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Bridging Social Psychology illuminates the unique contribution the field of social psychology can bring to understanding major scientific and societal problems. The book focuses on illustrating the benefits and costs of bridging social psychology with other fields of psychology, including cognitive, developmental, and personality psychology, as well as other disciplines such as biology, neuroscience and economics. The editor’s hope is that the examination of these bridges will result in new theoretical, methodological, and societal benefits.

The 65 essays, written by eminent leaders in the field, demonstrate the relationship of social psychology with: (1) biology, neuroscience and cognitive science; (2) personality, emotion, and development; (3) relationship science, interaction, and health; and (4) organizational science, culture, and economics. The book also examines the key assumptions of social psychology, where the field is headed, and its unique contribution to basic theoretical and broad societal questions (e.g. promoting health in society). Section introductions tie the book together. The book concludes with an enlightening Epilogue by Walter Mischel.

This book will appeal to scholars, researchers, and advanced students in social psychology wishing to demonstrate the cross-disciplinary aspect of their research. It will also be of interest to those in neighboring fields of psychology, especially personality, organizational, health, cognitive, and developmental psychology, as well as those in neuroscience, biology, sociology, communication, economics, political science, and anthropology. The user-friendly tone makes the book accessible to those with only a basic knowledge of social psychology. The book also serves as a text for advanced courses in social psychology and/or applied psychology. A helpful table, found on the book’s Web site, indicates the cross-disciplinary applications addressed in each essay, to make it easier to assign the book in courses.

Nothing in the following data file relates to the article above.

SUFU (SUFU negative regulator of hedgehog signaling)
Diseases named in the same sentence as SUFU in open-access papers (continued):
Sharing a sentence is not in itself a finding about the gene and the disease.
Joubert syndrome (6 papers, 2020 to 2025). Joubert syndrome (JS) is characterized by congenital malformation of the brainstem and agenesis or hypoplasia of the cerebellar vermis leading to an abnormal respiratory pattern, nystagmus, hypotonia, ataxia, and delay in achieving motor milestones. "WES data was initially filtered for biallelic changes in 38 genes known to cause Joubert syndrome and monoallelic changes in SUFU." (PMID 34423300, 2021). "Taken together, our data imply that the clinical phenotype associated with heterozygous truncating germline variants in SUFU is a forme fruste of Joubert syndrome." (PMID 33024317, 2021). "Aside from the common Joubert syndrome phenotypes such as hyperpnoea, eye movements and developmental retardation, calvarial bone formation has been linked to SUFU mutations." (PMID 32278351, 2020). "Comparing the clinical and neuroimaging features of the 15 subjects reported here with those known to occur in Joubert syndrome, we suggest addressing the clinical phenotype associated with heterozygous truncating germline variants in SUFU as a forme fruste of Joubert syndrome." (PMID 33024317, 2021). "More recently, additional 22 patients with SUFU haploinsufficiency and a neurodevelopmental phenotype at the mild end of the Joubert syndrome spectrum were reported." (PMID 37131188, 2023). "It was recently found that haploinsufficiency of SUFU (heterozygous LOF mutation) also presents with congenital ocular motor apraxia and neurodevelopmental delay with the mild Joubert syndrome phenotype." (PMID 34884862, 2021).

Have men really been engaged in a centuries-old conspiracy to exploit and oppress women? Have the essential differences between men and women really been erased? Have men now become unnecessary? Are they good for anything at all? In Is There Anything Good About Men?, Roy Baumeister offers provocative answers to these and many other questions about the current state of manhood in America. Baumeister argues that relations between men and women are now and have always been more cooperative than antagonistic, that men and women are different in basic ways, and that successful cultures capitalize on these differences to outperform rival cultures. Amongst our ancestors---as with many other species--only the alpha males were able to reproduce, leading them to take more risks and to exhibit more aggressive and protective behaviors than women, whose evolutionary strategies required a different set of behaviors. Whereas women favor and excel at one-to-one intimate relationships, men compete with one another and build larger organizations and social networks from which culture grows. But cultures in turn exploit men by insisting that their role is to achieve and produce, to provide for others, and if necessary to sacrifice themselves. Baumeister shows that while men have greatly benefited from the culture they have created, they have also suffered because of it. Men may dominate the upper echelons of business and politics, but far more men than women die in work-related accidents, are incarcerated, or are killed in battle--facts nearly always left out of current gender debates. Engagingly written, brilliantly argued, and based on evidence from a wide range of disciplines, Is There Anything Good About Men? offers a new and far more balanced view of gender relations.